Leigh made some pretty tasty-and-leavened-looking biscuits with her extracted carbonate (and with straight wood ash), but noted that they didn't rise quite as well as the control biscuit (which had baking soda). There were also a few unanswered questions on the chemistry involved, so we wanted to follow our nerdy instincts and dive into the nitty gritty of what's happening at the molecular level.
First issue: what is actually being extracted from the wood ashes? Carbonates, we suspect, but is that it? In our minds, there's a controversy, since the process of extracting carbonates for leavening sounds an awful lot like the process of extracting lye (potassium hydroxide, KOH, in this case) for soap making. We're especially keen on figuring this out because if both hydroxides and carbonates are present, it will change our biscuit recipe (specifically, we'll have to add more acid to get the leavening effect). Let's compare some descriptions.
The very cool Caveman Chemistry website says that the major components of wood ashes are potassium and sodium carbonates, but says this of the extract:
"It contains all of the soluble materials which were present in the the ashes to begin with. This could include sodium and potassium chlorides, sulfates, hydroxides, and carbonates."So, it sounds like both carbonates and hydroxides could be present. Another account of potash and pearlash production from 1866 is generally consistent with that (despite a distinct lack of cavemen in 19th century North America), but doesn't mention hydroxides:
"Carbonate of potash is generally obtained from wood ashes...the soluble constituents of the ashes are the carbonate, sulphate, phosphate, and silicate of potash and chlorides of potassium and sodium. The insoluble constituents are carbonate and subphosphate of lime, alumina, silica, the oxide of iron and manganese, and a dark carbonaceous matter."
That same account also describes the process for preparing the potash and pearlash:
"In America, the ashes are lixiviated [extracted] in barrels with lime, and the solution evaporated in large iron pots or kettles, until the mass has become a black color and the consistency of brown sugar. In this state it is called, by American manufacturers, 'black salts.' ... To make the substance called pearlash, the mass called black salts...is transferred from the kettle to a large oven-shaped furnace, constructed so that the flame is made to play over the alkaline mass. ... The ignition is in this way continued until the combustible impurities are burnt out, and the mass, from being black, becomes dirty bluish-white, having somewhat of a pearly lustre, whence the name pearlash. The coloring matter is probably in this case manganate of potash."In a process flow diagram, it would look something like this:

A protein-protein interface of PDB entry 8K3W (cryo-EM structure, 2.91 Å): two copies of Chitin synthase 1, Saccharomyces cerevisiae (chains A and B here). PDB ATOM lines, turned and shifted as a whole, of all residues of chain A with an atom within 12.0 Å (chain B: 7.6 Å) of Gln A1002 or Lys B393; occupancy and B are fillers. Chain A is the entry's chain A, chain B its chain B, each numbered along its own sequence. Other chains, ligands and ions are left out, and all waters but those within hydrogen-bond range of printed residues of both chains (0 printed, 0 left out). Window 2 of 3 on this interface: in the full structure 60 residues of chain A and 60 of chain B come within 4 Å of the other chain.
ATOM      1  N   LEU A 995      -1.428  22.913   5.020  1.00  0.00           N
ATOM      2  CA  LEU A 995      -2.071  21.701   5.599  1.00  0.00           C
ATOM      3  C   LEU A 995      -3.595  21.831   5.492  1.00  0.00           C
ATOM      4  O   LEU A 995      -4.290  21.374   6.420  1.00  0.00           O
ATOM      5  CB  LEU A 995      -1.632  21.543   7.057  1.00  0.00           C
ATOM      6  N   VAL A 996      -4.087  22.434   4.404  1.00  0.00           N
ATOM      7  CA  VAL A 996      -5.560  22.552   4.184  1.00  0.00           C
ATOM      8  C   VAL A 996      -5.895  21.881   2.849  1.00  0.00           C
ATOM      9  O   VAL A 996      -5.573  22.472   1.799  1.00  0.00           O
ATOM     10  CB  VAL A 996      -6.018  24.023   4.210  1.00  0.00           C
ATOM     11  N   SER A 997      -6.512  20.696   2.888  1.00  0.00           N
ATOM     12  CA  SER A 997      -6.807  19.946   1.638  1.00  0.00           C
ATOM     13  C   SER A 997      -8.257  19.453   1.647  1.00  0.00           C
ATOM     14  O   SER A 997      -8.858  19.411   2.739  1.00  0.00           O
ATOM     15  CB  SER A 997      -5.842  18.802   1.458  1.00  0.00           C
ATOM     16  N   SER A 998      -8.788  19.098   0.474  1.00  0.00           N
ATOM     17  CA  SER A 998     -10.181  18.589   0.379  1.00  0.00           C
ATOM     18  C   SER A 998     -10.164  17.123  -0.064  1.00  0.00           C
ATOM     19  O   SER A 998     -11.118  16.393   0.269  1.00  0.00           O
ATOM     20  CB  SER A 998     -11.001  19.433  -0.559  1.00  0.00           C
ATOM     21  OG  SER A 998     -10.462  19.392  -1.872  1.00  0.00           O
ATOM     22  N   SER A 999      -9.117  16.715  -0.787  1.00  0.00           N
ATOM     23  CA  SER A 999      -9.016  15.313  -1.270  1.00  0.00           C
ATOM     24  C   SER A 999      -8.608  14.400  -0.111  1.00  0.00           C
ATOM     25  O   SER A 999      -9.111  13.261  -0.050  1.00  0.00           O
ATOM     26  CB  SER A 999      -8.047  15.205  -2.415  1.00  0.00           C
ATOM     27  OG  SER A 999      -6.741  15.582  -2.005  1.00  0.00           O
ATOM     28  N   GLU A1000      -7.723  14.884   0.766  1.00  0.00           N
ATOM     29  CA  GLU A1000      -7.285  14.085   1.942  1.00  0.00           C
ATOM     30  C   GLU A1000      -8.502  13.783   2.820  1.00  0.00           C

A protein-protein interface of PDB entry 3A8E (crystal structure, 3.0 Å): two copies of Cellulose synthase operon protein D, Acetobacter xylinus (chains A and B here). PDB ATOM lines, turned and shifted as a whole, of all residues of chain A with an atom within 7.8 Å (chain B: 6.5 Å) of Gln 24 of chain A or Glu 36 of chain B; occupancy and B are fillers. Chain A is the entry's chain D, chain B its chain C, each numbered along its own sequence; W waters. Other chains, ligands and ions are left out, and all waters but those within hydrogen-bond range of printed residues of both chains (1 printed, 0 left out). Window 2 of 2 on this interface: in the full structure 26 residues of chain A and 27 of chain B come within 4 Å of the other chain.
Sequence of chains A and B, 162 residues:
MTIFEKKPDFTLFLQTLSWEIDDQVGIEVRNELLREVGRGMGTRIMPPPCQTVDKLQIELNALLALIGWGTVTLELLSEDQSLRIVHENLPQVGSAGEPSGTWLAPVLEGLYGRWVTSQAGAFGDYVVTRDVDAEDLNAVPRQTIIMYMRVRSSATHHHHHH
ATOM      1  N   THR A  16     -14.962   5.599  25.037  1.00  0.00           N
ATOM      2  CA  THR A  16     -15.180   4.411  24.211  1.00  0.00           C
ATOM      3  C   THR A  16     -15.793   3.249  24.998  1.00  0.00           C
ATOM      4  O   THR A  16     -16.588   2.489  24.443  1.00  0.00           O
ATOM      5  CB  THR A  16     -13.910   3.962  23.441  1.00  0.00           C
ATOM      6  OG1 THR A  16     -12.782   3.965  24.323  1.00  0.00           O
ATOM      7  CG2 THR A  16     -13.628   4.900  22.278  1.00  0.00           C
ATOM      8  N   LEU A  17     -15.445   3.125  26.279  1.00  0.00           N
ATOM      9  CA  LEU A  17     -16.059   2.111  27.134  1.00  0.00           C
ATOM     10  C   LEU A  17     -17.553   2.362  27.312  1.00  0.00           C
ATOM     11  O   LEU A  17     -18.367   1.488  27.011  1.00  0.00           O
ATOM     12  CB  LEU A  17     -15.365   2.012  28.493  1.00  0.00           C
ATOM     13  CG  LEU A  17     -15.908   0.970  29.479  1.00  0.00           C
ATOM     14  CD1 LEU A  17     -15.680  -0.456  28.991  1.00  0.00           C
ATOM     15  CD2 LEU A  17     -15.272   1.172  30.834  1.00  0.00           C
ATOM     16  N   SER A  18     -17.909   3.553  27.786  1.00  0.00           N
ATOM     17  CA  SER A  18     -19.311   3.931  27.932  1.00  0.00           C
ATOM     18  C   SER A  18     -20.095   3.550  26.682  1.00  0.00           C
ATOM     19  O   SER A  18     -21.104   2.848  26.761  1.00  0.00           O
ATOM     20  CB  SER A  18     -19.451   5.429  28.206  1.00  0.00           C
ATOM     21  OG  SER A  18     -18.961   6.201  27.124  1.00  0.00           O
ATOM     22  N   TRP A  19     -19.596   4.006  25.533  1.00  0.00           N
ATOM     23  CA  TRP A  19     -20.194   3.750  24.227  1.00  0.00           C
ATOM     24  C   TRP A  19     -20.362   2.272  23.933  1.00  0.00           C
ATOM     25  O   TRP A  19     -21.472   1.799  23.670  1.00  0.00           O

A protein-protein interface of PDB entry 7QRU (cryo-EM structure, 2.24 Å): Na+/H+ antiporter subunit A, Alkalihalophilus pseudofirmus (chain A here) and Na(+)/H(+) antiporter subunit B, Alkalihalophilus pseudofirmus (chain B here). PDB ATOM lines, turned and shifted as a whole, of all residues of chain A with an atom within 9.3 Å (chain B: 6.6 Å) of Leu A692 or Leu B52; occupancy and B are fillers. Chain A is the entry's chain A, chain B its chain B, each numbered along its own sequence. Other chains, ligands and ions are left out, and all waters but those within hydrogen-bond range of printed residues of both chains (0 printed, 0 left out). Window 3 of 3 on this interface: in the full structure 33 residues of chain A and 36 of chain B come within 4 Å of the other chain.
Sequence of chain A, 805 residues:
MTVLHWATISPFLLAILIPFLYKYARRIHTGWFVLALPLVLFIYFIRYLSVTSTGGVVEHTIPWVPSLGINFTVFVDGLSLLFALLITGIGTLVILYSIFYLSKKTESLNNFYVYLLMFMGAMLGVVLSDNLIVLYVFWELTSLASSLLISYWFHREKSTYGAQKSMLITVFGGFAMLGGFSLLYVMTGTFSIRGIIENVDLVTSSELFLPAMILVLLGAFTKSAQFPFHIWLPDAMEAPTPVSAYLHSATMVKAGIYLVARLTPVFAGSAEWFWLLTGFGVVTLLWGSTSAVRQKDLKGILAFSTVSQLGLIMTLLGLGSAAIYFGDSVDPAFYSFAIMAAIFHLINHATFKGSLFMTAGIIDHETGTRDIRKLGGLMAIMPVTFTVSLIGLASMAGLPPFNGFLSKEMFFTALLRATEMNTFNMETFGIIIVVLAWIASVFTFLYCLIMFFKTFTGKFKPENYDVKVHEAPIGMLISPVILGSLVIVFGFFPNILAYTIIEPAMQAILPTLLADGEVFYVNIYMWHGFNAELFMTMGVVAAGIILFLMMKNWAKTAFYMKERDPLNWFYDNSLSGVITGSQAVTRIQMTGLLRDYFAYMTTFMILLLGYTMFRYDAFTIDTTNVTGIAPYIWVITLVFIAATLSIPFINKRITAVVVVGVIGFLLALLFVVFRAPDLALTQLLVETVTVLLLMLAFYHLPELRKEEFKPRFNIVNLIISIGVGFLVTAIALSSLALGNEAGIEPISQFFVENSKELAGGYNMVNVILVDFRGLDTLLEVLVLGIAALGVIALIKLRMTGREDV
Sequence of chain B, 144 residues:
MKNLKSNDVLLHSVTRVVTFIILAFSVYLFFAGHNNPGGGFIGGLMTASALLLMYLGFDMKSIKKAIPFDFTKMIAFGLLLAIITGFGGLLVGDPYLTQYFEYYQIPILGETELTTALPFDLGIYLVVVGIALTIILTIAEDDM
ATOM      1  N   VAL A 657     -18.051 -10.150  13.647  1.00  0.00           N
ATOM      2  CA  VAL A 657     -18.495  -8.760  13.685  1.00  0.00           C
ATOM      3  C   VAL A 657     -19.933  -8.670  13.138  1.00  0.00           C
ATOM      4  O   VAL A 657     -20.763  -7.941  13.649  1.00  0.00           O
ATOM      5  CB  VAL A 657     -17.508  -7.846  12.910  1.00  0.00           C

|Other soluble minerals (OSM) seemed like a better acronym than Minerals of Unusual Solubility (MOUS). (Warning: obscure pop culture reference.) You can buy pure potassium carbonate these days, and it's bright white. To visualize the color of pearl ash, think of this color, but very faint.|
So, no mention of potassium hydroxide in the old-time production, but that might be because of the production method. The CO2 in the combustion gases that are passing over the black salts reacts with KOH to make KHCO3 (or to make H2O and K2CO3); any KHCO3 produced decomposes to K2CO3 in the heat. So basically, if hydroxides are extracted into the ash water, they don't make it into the pearlash.
But, compare the process of making ash water for leavening with any of several similar descriptions of the process for preparing lye for making soap. For example, this one:
"Traditionally, one uses an old wooden barrel or lye hopper for this, even hollow treetrunks in some areas. ... In the bottom, put a filter made from a couple of inch depth of twigs, and the same again of straw or hay. This helps ensure the lye comes off moderately clear. Stand the lye barrel up high enough to get a container underneath...and fill it up with those ashes. Add water. ... Leave it all overnight...[then] let the lye run out into your container."
Other descriptions call for adding lime (or slaked lime), which we noted increases the hydroxide yield by converting carbonates to hydroxides by the following reaction:
Ca(OH)2 + K2CO3 = 2 KOH+ CaCO3
There is also a journal article in the peer-reviewed literature, which claims the ratio of hydroxides to carbonates in their crude ash extracts is 92-to-8, and more anecdotal observations that carbonates don't work very well for making soap (but ash water does) and that crude ash extract by itself doesn't do much leavening. Therefore, it seems very likely that the crude ash water extract contains an appreciable amount of hydroxides along with the carbonates.
So there's the theory--probably both carbonates and hydroxides are present in the ash water. Fortunately, we don't have to just sit around, dealing in hypotheticals. We can experimentally measure the amounts of carbonate and hydroxide in the ash water through the magic of titration. (If you've suffered through an analytical chemistry class in college, we hope you didn't just throw up in your mouth a little bit.)
|O ash water, what mysteries containest thou for us to unravel by the labor of titration?|
We'll give you a few days to stew over that and then hit you with a chemistry-dense post interspersed with colorful pictures.